The benefits of a diversified skillset

As you progress as a software developer, there are typically two ways you can evolve your skillset: either you go broad or you go deep. In both you can built up a diversified skillset, and I think it’s an important aspect of building a stable career as a software developer. Each have their specific role to play within a project or the software industry in general, and knowing how to play that role well, or enable people in those roles optimally can make a big difference.

A deep skillset

This means that you highly specialize in one type of technology (SQL databases, javascript applications, …), field within software (security penetration testing, user experience, …) or sector (healthcare, finance, …). This can be a gratifying career choice, as you will be among the top within that niche. And if you choose the right niche for which profiles are highly sought after, it can be a very profitable endeavor as well.

One thing to watch out for when you decide to specialize is to never specialize within technology backed by only one company, because if that company decides to cancel the product and/or stop development, all the effort you’ve put into learning every little detail of that technology is gone. And it’s quite easy to get sucked into an ecosystem, such as Amazon’s AWS. Sometimes it’s even quite subtle, where the technology itself is opensource, but 99% of the contributions come from just one company. Technologies become obsolete at some point and sometimes quicker then you’d want them to. I’ve had it happen with the Flex application framework, which was backed by Adobe, but got suddenly cancelled when Steve Jobs decided Flash had to die (which was used by Flex to run in the browser).
So if you highly specialize, make sure your specialization covers a range of products within that technology. For example, if you decide to specialize in SQL databases, cover different vendors, open source projects and languages.

Bigger projects can sustain a high number of specialists and that’s where they thrive and be at ease. These projects need them to solve some very specific problems and have the luxury of putting someone dedicated on the task. This is were someone with a broad skillset takes a bit of backseat, still playing an important, but less visible role (filling in the gaps).
People with a deep skillset can also be excellent consultants. They have the skills to make a huge impact in a very short amount of time. When a team is stuck on a problem, or need advice to get started, they hire a specialist consultant.

A broad skillset

The jack of all trades, master of none. Also known as a full-stack developer. My personal preference, because my interests go pretty wide and I always want to understand the full scope of a project. It puts you in an interesting role, were typically you can be the glue between various specialists and teams, as you understand each side. You will have to understand your limits and know when to rely on the specialists. This doesn’t mean that you sometimes can’t dive a bit deeper in certain subjects and learn from these specialists, but when you do, make sure that it contributes to your broader skillset.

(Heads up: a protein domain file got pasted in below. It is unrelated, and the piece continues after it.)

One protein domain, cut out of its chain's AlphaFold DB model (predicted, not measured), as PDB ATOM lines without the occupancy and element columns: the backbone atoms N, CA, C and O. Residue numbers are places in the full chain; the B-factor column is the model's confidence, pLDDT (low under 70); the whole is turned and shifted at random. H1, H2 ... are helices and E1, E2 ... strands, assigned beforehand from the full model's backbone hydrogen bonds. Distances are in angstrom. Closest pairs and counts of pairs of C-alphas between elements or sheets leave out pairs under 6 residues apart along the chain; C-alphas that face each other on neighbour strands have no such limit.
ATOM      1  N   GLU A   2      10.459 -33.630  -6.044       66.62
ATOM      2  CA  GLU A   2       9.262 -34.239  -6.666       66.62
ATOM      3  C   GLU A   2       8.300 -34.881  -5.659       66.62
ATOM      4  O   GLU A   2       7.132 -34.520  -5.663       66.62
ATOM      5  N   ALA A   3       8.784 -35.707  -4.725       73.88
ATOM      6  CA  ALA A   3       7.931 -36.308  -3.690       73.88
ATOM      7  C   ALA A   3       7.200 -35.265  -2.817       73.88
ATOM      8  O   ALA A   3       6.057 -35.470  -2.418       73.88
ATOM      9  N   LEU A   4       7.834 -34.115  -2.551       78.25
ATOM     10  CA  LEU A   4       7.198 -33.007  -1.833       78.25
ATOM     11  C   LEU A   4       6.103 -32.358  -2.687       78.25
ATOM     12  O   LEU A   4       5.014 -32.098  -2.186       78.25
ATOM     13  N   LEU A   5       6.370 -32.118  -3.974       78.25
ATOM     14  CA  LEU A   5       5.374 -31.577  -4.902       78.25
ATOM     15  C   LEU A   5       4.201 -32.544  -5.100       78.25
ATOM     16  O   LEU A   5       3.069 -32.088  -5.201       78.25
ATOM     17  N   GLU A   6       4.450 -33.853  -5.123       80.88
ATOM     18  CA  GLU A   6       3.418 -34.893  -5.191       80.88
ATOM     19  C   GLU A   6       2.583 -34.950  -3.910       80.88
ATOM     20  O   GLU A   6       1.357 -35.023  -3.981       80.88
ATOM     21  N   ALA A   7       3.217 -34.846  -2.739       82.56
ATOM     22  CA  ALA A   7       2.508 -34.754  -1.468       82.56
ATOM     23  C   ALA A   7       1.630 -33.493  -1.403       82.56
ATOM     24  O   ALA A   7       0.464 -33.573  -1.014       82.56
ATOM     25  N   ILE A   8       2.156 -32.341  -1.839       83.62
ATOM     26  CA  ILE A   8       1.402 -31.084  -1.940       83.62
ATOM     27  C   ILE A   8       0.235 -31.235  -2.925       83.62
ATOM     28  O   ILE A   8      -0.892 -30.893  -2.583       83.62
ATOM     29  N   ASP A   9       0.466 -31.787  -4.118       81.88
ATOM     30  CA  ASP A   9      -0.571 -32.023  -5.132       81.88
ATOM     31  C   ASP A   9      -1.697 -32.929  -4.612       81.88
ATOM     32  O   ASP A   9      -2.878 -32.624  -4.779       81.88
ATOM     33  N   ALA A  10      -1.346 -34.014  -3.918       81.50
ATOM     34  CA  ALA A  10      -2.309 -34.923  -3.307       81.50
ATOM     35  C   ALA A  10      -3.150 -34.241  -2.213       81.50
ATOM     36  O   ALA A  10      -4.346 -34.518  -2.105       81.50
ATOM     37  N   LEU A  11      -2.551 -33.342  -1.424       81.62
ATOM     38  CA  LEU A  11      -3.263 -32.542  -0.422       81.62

The benefit of a broad skillset is that (generally) by default it’s pretty diversified. So in the event that a technology stops being relevant or a company stops supporting a product, you’ll be just fine, as you can fallback on any of the other skills in your skillset. Also, you’ve built up a proficiency in learning new skills, so it’s easier to switch to something completely new.

People with a broad skillset can shine at the early stages of a project or company, as the number of people on the project is typically limited and a wide range of systems need to be put in place. They will gain a great deal of knowledge about the whole project and its technical implementation and will quickly become THE point of contact for all kinds of questions when the team grows. As a full-stack developer it’s important that you start sharing this knowledge early and distribute the load to others while the team grows, otherwise you will get overloaded quickly. As the project grows your role will switch from being the one that puts the groundwork in place, to being the glue between teams and filling up the gaps. It’s a less visible role, but nonetheless a very important one.
When you have a broad skillset, you are typically engaged for a longer period of time. Short timeframes are less interesting, unless it’s a proof-of-concept assignment, which is also something where a full-stack developer can excel at.

In general, which skillset you choose will come organically and it won’t really be choice, but instead something you fall into based on your interests.

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